Dutch government debt was reduced by 18 billion euros in 2017. This is the most substantial reduction in a span of one year. The government achieved a surplus of 8 billion euros, which is also exceptionally high. The only time this surplus was exceeded was in the year 2000.
Government debt as a percentage of GDP declined from 61.8 percent to 56.7 percent, well below the European ceiling of 60 percent. The last time the Netherlands met this standard was in 2010. However, the EDP (excessive deficit procedure) has not been applied to the Netherlands since 2013 as public debt was sufficiently reduced. The credit crisis drove up the gross debt ratio to nearly 68 percent in 2014. After that, the debt was settled on balance.
Not only the surplus contributed to a reduction of government debt in 2017. The Dutch state also received revenues by selling shares including ABN AMRO and ASR shares and settlement of derivative contracts, amounting to over 8 billion euros for debt reimbursement. Like the surplus, this contributed to a reduction of the gross debt ratio by over 1 percentage point. GDP growth had a major impact as well; it resulted in a decline of the government debt-to-GDP ratio by nearly 3 percentage points.
|Gross debt ratio (% of GDP)||EMU target (% of GDP)|
Deficit at local government level
At 8 billion euros, the government’s balance of revenue and expenditure was exceptionally high. This is equivalent to 1.1 percent of GDP. In the previous year, the balance amounted to 0.4 percent of GDP. The Netherlands has complied with the 3 percent deficit criterion of the European Union since 2013.
Both central government and social security funds achieved a surplus in 2017. This is the first time in ten years. On the other hand, local government showed a deficit exceeding 1 billion euros, against a minor surplus recorded one year previously. State contributions to local government lagged behind the increased expenditure.
|Government balance (% of GDP)||EMU target (% of GDP)|
Sharply rising tax revenues
The improvement in public finances over 2017 was mainly due to rising revenues from taxes and social security contributions. These were almost 13 billion euros higher than in 2016. The largest contribution came from wage and income taxes. Other tax revenues as well increased in line with economic growth. Taxes on new cars rose relatively sharply, by almost 30 percent. This rise is not only explained by increased car sales but also by higher revenues per individual car. The fiscal burden stood at 38.5 percent, slightly higher than in the previous year.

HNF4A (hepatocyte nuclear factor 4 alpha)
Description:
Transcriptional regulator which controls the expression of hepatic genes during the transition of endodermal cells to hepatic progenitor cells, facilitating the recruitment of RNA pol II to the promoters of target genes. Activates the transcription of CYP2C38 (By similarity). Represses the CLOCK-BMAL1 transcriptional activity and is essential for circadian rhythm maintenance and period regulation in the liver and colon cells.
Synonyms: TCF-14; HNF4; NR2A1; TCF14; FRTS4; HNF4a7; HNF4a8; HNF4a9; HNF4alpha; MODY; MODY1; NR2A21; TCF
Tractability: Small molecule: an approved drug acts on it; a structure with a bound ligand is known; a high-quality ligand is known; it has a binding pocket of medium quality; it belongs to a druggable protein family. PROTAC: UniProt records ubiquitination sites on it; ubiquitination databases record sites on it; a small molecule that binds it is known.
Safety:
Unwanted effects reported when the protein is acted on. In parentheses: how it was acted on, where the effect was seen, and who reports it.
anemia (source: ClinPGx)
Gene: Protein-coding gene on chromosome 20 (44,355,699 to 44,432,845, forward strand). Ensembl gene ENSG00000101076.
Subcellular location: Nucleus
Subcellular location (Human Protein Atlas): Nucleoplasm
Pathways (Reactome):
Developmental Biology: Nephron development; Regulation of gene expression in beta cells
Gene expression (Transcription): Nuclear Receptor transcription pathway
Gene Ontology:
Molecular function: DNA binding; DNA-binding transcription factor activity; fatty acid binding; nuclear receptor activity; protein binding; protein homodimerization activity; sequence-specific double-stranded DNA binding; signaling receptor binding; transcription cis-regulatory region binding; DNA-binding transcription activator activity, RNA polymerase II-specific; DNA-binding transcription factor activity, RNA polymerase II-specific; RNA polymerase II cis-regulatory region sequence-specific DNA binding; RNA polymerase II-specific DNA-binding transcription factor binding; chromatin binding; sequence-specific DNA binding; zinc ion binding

|Income tax and social security (bn euros)||Corporate tax (bn euros)||VAT (bn euros)||Other (bn euros)||Employer's contributions (bn euros)||Contributions by households (bn euros)|
In comparison with previous years, government expenditure rose considerably in 2017. Spending went up from between 300 and 307 billion euros over the period 2010 – 2016 to 312 billion euros in 2017. This was nearly 7 billion euros higher than in the previous year. Remittances to the European Union rose relatively sharply, namely by 1 billion euros. Reductions in respect of previous years had lowered expenditure in 2016 significantly. In addition, public investments rose sharply, by over 5 percent. Completion of the A1/A6 highway junction had a major effect on investment expenditure. At the same time, expenditure on benefits and care - central government’s single largest expenditure category - rose by nearly 2 percent. Wages and salaries increased by slightly over 2 percent, similar to one year previously. Interest expenditures continued their decline, as in previous years. This created a financial advantage of around 0.8 billion euros.
|Revenues (bn euros)||Expenditure (bn euros)|